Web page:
The Media/Non-Profit Racket

In past months, I’ve showed you how not only big-media-alum group-blog MinnPost, but “No Rant, No Slant” Minnesota Public Radio are on the take from the Joyce Foundation – which funds “Protect MN”, the anti-rights group run by Rep. Heather Martens.  I speculated that it might be the reason that MPR has been so incurious about Martens’ astroturf group, and why the MinnPost – with all its pretenses to legitimate journalism – spent the past year giving Martens a public tongue bath.

I asked – does this involvement go any higher in the Twin Cities’ “progressive” political world?

I asked, and Bill Glahn answered – ten months ago.  Joyce is a huge financial backer of “Take Action MN”, a non-profit that verges on being a political party in its own right, a descendent of “Progressive Minnesota”, which had its own unseemly connections with “non-partisan” institutions.


The Joyce Foundation of Chicago, Illinois, was founded by Iowa lumber heiress Beatrice Joyce Kean.  This $760 million foundation has been involved with TakeAction since near the beginning of the Minnesota non-profit’s existence.  Joyce’s 2006 Annual Report (p. 25) shows a grant of $350,000 to be paid out to TakeAction over two years, “To develop and promote a political reform agenda focused on campaign finance, judicial, and voting rights reforms.”
Joyce’s 2009 IRS Form 990 reveals that the $350,000 grant to the 501(c)(3) TakeAction Minnesota Education Fund was renewed in 2008 for two additional years, “for ongoing efforts to reform and strengthen democracy in Minnesota.”[12]
Joyce’s 2011 IRS Form 990 reveals that, yet again, the $350,000 grant to the TakeAction Education Fund was renewed in 2010 for two additional years, “For advancing a political reform agenda that encompasses election administration, voting rights, campaign finance, redistricting, and judicial independence.”[13]

The Joyce Foundation’s website indicates that the TakeAction Education Fund received an additional $150,000 in 2012 for one year, “For advancing a democracy reform agenda using legislation, community organizing, movement building, coalition work, and unexpected alliances.”
Unexpected alliances?  In any event, the seven-year total of grants from the Joyce Foundation to TakeAction equals $1,200,000.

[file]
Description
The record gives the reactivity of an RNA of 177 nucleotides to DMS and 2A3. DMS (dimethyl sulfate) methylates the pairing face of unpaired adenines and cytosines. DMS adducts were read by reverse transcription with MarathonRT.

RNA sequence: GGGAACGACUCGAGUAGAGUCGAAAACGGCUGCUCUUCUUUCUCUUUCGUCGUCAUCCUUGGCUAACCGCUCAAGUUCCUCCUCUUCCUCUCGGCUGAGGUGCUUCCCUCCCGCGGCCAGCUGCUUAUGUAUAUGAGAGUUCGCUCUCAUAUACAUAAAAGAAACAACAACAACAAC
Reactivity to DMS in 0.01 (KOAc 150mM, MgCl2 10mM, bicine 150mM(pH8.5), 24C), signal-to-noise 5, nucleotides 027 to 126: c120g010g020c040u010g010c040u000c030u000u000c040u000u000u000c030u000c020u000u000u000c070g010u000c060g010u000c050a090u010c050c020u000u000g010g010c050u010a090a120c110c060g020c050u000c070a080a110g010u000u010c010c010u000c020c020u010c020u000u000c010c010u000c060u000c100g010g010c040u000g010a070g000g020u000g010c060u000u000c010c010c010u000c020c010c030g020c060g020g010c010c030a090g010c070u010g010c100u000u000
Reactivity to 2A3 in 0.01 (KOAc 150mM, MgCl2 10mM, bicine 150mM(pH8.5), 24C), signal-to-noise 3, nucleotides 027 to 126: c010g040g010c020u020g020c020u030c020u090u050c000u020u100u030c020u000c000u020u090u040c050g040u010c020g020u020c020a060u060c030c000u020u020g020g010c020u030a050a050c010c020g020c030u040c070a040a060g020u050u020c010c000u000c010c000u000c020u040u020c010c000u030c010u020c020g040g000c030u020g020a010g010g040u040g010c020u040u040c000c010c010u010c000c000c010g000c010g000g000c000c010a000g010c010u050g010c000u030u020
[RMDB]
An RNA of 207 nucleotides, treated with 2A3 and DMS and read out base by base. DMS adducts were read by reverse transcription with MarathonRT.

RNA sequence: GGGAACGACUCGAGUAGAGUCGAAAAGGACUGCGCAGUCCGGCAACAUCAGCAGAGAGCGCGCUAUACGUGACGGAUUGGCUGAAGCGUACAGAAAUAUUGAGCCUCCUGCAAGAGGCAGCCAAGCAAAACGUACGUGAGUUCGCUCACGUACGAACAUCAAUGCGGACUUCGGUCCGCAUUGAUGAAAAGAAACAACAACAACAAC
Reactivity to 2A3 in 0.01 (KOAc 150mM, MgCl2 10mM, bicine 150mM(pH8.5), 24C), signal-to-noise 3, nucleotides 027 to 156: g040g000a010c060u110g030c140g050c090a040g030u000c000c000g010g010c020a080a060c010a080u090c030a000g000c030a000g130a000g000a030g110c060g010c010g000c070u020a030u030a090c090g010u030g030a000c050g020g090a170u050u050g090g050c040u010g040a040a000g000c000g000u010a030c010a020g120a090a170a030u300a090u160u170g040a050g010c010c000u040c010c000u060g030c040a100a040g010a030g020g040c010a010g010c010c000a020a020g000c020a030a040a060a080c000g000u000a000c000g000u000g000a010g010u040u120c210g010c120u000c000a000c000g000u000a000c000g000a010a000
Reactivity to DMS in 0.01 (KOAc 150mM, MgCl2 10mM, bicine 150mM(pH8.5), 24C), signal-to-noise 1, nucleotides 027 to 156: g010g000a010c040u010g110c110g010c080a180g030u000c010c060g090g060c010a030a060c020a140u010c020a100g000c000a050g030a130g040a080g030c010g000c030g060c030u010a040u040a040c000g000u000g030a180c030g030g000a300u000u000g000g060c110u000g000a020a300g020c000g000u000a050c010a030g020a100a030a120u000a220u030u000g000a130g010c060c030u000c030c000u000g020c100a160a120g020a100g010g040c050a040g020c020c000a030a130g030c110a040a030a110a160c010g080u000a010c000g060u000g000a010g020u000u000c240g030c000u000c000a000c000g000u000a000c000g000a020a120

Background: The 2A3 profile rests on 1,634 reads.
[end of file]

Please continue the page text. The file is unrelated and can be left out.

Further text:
So let’s break this down:  The Joyce Foundation heavily sponsors “Progressive” non-profits, including “Take Action MN”, “Protect MN”, and (I strongly suspect) “Common Cause MN”.

And they pour money into at least two “non-profit” Minnesota media outlets that have pretensions to respectability; Minnesota Public Radio and the MinnPost.

I’ve sought comment from both organizations in the past, without success.  I’ll try again.

All of this carefully obfuscated money going to support “campaign finance…reforms” is one thing.

Going to buy friendly media coverage?

And finding willing takers, in an industry whose “code of ethics” tells journalists who avoid financial entanglements in their “journalism?”

3 thoughts on “The Media/Non-Profit Racket

  1. The fact that the same people are committing the same violations 11 YEARS after the Dakota county attorney’s investigations concluded they (and SPPS) had violated the law can be explained by Geartner’s send off to me: “If you think I’m going to bring charges that involve the school district you’ve got another thing coming”

    Minnesota is run by gangsters.

  2. Hopefully by putting pressure on those involved and keeping the issue alive, it may start to resonate with more of the public. An article in this month’s American Rifleman (the NRA’s monthly publication, Dec. 2013, p. 16) addresses Michael Bloomberg’s MAIG group’s loss of members and apparent public support. Much of this may be due to the public’s resentment of outsiders trying to control their political issues through influence and money.

    The Joyce Foundation, and similar groups, seem to be using Bloomberg’s template, although perhaps less visibly because it’s leader(s) are less visible or vocal. Still, it amounts to the same thing; outsiders meddling in “our” issues. If there is a growing sensitivity to this, your continued exposure of these groups might be more helpful now than it might have been a year or two ago.

  3. The Joyce Foundation of Chicago, Illinois, was founded by Iowa lumber heiress Beatrice Joyce Kean.

    Yet ANOTHER self loathing trust fund brat. How completely unsurprising.

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